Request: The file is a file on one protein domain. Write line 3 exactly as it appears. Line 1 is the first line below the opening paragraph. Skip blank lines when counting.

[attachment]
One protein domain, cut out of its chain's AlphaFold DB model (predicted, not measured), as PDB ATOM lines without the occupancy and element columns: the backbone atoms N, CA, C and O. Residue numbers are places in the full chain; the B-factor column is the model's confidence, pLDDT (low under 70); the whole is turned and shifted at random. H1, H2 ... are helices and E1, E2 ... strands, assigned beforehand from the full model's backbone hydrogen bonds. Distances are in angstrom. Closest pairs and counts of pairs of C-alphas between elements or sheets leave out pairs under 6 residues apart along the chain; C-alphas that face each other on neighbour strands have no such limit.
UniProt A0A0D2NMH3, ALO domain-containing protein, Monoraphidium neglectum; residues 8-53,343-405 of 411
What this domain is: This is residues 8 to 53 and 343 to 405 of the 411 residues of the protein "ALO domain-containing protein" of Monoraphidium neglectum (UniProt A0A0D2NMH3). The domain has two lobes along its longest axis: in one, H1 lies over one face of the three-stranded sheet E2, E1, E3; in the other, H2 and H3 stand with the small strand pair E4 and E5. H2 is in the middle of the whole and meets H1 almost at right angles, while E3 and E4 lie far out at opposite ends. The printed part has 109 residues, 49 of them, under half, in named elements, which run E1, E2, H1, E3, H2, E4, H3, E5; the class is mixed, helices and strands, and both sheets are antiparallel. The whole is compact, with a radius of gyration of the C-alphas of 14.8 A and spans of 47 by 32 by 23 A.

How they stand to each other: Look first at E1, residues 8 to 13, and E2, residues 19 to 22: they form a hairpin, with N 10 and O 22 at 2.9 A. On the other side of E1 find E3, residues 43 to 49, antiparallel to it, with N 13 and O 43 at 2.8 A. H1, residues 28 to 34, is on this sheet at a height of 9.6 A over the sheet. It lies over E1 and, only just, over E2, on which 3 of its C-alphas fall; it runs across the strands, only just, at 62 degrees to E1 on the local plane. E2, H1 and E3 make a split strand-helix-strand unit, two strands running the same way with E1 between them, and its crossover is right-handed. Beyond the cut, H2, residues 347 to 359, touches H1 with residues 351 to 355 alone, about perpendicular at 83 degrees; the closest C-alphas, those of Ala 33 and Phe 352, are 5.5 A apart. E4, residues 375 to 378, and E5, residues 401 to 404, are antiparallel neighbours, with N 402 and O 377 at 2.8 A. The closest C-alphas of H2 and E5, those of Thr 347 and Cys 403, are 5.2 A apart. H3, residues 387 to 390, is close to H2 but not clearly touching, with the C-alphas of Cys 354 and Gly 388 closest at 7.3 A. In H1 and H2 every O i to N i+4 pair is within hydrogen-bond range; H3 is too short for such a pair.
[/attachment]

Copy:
How they stand to each other: Look first at E1, residues 8 to 13, and E2, residues 19 to 22: they form a hairpin, with N 10 and O 22 at 2.9 A. On the other side of E1 find E3, residues 43 to 49, antiparallel to it, with N 13 and O 43 at 2.8 A. H1, residues 28 to 34, is on this sheet at a height of 9.6 A over the sheet. It lies over E1 and, only just, over E2, on which 3 of its C-alphas fall; it runs across the strands, only just, at 62 degrees to E1 on the local plane. E2, H1 and E3 make a split strand-helix-strand unit, two strands running the same way with E1 between them, and its crossover is right-handed. Beyond the cut, H2, residues 347 to 359, touches H1 with residues 351 to 355 alone, about perpendicular at 83 degrees; the closest C-alphas, those of Ala 33 and Phe 352, are 5.5 A apart. E4, residues 375 to 378, and E5, residues 401 to 404, are antiparallel neighbours, with N 402 and O 377 at 2.8 A. The closest C-alphas of H2 and E5, those of Thr 347 and Cys 403, are 5.2 A apart. H3, residues 387 to 390, is close to H2 but not clearly touching, with the C-alphas of Cys 354 and Gly 388 closest at 7.3 A. In H1 and H2 every O i to N i+4 pair is within hydrogen-bond range; H3 is too short for such a pair.